In a suburb of London, young Jamie is escaping sport hours, to avoid being the victim of his comrades. Young Ste, his neighbor, is beaten by his father, and comes to sleep overnight. They discover new feelings, sleeping in the same bed.
Recent college graduate Benjamin Braddock is trapped into an affair with Mrs. Robinson, who happens to be the wife of his father's business partner and then finds himself falling in love with her daughter, Elaine.
Twelve year old Marcus Brewer lives with his chronically depressed single mother, Fiona Brewer. Both Fiona and Marcus beat to their own respective drummers. Marcus will do whatever he can to make his depressed mother happy, even if it causes himself grief. As such, he realizes that he is perceived as different than most kids, as even the self-professed weird kids don't want to hang out with him as he is the target of bullying. Part of the taunts against him are the fact that he sings and speaks to himself without even realizing that he is doing it. Meanwhile, thirty-eight year old Will Freeman is a slacker who has lived comfortably off the royalties of a song written by his deceased father, and as such has never had to work a day in his life. He is a solitary man who places himself as the first and only priority in life. He comes across the idea that dating single moms meets his selfish carnal needs. It is in this capacity that Will meets Marcus, as one of Will's single mother ... Written by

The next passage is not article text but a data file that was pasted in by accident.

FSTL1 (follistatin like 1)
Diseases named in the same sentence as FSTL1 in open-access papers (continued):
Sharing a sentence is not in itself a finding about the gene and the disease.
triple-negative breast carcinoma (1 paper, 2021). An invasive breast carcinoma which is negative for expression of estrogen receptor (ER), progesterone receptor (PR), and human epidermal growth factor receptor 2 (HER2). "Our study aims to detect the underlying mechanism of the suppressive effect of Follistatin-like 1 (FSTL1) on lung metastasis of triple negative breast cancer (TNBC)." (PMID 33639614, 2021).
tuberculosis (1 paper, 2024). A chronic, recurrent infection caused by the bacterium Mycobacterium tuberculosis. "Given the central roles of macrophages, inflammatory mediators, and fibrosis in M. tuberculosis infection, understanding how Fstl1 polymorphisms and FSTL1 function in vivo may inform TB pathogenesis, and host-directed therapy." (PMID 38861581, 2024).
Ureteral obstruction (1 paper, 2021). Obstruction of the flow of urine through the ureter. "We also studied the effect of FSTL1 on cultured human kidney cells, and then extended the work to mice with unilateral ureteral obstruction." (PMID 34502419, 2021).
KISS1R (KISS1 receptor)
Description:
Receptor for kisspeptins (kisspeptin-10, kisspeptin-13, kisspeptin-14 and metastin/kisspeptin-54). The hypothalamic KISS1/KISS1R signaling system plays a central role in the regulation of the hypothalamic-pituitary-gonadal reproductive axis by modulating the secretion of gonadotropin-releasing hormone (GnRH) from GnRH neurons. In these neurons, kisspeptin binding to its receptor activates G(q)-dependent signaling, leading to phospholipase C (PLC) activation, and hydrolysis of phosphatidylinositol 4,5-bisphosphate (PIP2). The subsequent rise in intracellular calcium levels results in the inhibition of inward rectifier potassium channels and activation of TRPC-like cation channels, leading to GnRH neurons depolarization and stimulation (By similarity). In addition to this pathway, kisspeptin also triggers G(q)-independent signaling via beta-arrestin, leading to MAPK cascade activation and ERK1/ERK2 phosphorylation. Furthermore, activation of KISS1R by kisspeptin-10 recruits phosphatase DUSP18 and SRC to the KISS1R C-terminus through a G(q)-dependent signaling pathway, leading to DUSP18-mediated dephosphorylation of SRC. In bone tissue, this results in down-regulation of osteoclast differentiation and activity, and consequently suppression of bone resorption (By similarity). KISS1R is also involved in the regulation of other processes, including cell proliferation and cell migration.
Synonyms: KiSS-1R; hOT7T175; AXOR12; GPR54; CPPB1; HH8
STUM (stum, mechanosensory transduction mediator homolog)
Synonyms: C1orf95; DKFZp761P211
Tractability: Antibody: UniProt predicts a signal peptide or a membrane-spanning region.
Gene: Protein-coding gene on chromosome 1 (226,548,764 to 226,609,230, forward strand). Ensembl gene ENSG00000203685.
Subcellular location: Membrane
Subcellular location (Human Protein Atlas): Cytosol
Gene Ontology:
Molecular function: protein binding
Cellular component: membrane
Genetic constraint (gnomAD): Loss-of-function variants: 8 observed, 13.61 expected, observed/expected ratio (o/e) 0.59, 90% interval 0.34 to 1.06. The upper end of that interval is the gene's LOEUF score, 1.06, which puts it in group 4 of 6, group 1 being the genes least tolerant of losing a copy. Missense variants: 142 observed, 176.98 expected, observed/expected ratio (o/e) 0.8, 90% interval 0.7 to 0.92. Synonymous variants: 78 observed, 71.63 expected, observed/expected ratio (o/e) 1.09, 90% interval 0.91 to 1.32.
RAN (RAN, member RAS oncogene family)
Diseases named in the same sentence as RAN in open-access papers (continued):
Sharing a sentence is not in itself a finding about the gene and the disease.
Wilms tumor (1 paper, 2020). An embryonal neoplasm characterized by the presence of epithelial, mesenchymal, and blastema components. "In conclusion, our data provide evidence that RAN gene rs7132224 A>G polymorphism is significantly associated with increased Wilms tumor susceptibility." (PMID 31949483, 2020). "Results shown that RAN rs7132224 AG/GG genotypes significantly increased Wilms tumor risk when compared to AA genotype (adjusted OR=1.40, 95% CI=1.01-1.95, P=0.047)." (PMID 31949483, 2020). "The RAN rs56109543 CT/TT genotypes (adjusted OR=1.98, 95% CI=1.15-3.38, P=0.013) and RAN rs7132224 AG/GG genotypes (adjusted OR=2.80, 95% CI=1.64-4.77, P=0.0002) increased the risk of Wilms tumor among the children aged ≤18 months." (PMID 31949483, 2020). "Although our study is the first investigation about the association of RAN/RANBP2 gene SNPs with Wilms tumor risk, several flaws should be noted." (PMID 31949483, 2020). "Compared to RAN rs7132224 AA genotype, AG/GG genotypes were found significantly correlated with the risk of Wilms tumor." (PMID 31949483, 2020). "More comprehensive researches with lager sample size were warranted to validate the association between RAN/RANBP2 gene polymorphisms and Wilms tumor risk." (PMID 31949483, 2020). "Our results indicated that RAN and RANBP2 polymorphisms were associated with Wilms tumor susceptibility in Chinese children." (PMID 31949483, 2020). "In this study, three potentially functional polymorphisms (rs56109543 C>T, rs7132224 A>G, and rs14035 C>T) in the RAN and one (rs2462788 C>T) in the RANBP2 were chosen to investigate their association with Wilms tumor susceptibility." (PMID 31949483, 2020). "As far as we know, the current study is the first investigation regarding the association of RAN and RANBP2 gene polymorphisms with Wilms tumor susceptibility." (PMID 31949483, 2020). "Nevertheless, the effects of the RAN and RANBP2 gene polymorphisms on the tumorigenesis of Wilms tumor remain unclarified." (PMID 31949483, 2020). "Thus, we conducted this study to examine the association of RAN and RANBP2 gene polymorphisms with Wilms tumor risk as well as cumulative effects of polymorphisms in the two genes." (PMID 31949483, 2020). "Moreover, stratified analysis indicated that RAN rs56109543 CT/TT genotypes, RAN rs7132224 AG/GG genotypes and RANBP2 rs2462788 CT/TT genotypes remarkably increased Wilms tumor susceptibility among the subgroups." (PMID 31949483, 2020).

In Ali's room you can see a flag for the football (soccer) team Arsenal. Nick Hornby, author of the book on which the movie is based, is a die-hard Arsenal supporter. See more »
When Marcus is watching his mother cry in the kitchen while she prepares breakfast towards the start of the film, a centre parting appears in his fringe that was not previously there, then disappears and reappears. See more »
My life is made up of units of time. Buying CDs - two units. Eating lunch - three units. Exercising - two units. All in all, I had a very full life. It's just that it didn't mean anything.
See more »
I was a bit scared about what kind of treatment Chris and Paul Weitz had given the great novel by Nick Hornby. I have to report they did a great job in bringing it to the screen with the help of the screenwriter, Peter Hedges III. It's amazing what they have accomplished in translating the book to the screen and not lose focus in doing so. A great many Hollywood brains should take note of what was accomplish in this film.
Hugh Grant strikes the right amount of hipness, confusion and complete lack of responsibility in his interpretation of Will. He is an actor that brings the right attitude in playing a man about London looking for women, no matter where. He's a prowler looking for women who will fall prey to his charms. Mr. Grant is just perfect for this role.
The biggest surprise though, was the amazing debut of Nicholas Hoult, who just bowled us over as Marcus, the "boy" of the title. This young actor has a great career ahead of him if the people behind him will steer him into the right vehicles because he is a natural. He gives Mr. Grant a run for his money. The chemistry of their time together on screen is basically what was on the book while we were reading it.
Toni Collette plays another mother. Again, her interpretation of Fiona was on target. Rachel Weisz adds beauty to the film as Rachel. Someone should take a good look at this gorgeous woman and perhaps give her and Hugh Grant another vehicle where they can shine once again.
25 of 31 people found this review helpful.
Was this review helpful to you?